Culture Shock To Education Rock
Helping Hispanic families to be partners in their children's education typically starts by answering the question, "Why?" "It is almost disrespectful in some cultures for parents to ask questions of teachers," Darling says. "They sometimes feel they are challenging their children's teacher if they ask a question.''
Cecilia Noboa-Castro, a parent education teacher at Murchison Street Elementary, says she explains to them that "in the U.S., ... if you don't get involved, the teachers will think you don't care."
She also cautions them to start right away. "I tell them, 'Don't wait until it's too late. The younger [your children] are, the better, because you will be on top of things.' "
Since parental involvement is a proven key in the academic success of a student, the family literacy program focuses on giving parents the skills to communicate with teachers and school officials, Darling says.
And a transformation seems to be occurring. Los Angeles educators say they see significant changes in parents and students who are involved.
Missy Hawes, the family literacy coordinator at Murchison, which aims its program at third through fifth grade students and their parents, tells of a third-grade boy named Mauricio who barely talked when he first came to school.
Mauricio's mother is a Mexican immigrant and single parent of three. Since they've been involved in the program, their communication skills have improved tremendously, pumping up the self-esteem of both child and mother.
"It's like a metamorphosis, like a blooming flower that has just emerged. Now you can have an incredible conversation with him. In kindergarten he would not have played with other kids. Now at recess he is leader of the pack. He is a fluent English speaker now and is encouraging his mom to speak more English. His mother is now on the school site leadership council,'' says Hawes.
While it's too soon to tell if the program is helping to raise test scores, its students are experiencing improved academic achievement at a more rapid rate than their peers, educators say. They're acquiring English language skills faster and are participating more in school activities with their parents.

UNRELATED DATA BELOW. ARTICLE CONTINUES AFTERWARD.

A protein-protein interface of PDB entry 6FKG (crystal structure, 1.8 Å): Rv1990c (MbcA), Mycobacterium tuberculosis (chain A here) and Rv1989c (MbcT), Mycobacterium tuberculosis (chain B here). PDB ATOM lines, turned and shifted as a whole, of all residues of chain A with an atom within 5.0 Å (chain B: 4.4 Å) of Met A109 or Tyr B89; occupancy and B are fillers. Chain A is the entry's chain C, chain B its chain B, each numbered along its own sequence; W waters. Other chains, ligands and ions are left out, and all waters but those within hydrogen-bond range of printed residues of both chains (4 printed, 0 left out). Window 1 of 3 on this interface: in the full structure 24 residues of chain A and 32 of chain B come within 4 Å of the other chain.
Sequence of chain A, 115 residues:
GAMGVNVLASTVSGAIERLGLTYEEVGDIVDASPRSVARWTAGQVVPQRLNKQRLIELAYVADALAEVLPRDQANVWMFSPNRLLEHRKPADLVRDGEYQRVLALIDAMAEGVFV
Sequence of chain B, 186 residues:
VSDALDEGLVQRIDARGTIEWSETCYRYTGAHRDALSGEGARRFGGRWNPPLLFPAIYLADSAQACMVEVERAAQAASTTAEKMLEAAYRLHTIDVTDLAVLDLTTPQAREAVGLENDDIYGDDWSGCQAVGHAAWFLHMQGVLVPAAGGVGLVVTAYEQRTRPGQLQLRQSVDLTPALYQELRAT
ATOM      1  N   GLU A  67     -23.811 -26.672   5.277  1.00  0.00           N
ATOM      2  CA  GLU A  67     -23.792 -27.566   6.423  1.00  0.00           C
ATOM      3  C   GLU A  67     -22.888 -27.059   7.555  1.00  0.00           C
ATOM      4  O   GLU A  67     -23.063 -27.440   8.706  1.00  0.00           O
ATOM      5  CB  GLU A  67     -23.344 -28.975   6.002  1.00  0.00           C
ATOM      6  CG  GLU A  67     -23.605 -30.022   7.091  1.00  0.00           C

"From what the teachers are telling us, the child is much more focused in class and happy now that their parent is involved and comes to school,'' says Mallory Fessler, Sixty-Sixth Street's family literacy coordinator. "Parents are developing relationships with teachers and going to conferences. They are involved with the school."
Darling says parents involved in similar programs in the past often go on to pursue high school degrees and, in some cases, college and vocational training.
When the program grant runs out after the 2005-2006 school year, Woods and Darling hope to keep it funded through Title I and Head Start funds, federal and state reading grants and federal language acquisition grants. Darling also hopes other cities will adopt the model to start their own family literacy programs.
"Now those monies are being used in pieces just to serve one segment of the family,'' Darling says. "But you can get a lot more synergy from this, double duty dollars, and that is a better investment."
Los Angeles Unified School District
Number of schools: 434 elementary, 78 middle, 56 high schools
Number of teachers: 34,215
Number of students: 906,784
Per-pupil expenditure (1999-2000): $6,382
Drop-out rate (2001-2002): 5.7 percent
Ethnicity: 71.9% Hispanic, 12.1% African-American, 9.4% white, 3.9% Asian
City Population: 4,502,647
Per-capita income (2000): $20,683
Median price of single-family home: $385,090
Superintendent: Roy Romer, since 2002
Web site: www.lausd.net
Fran Silverman is a freelance writer based in Norwalk, Conn.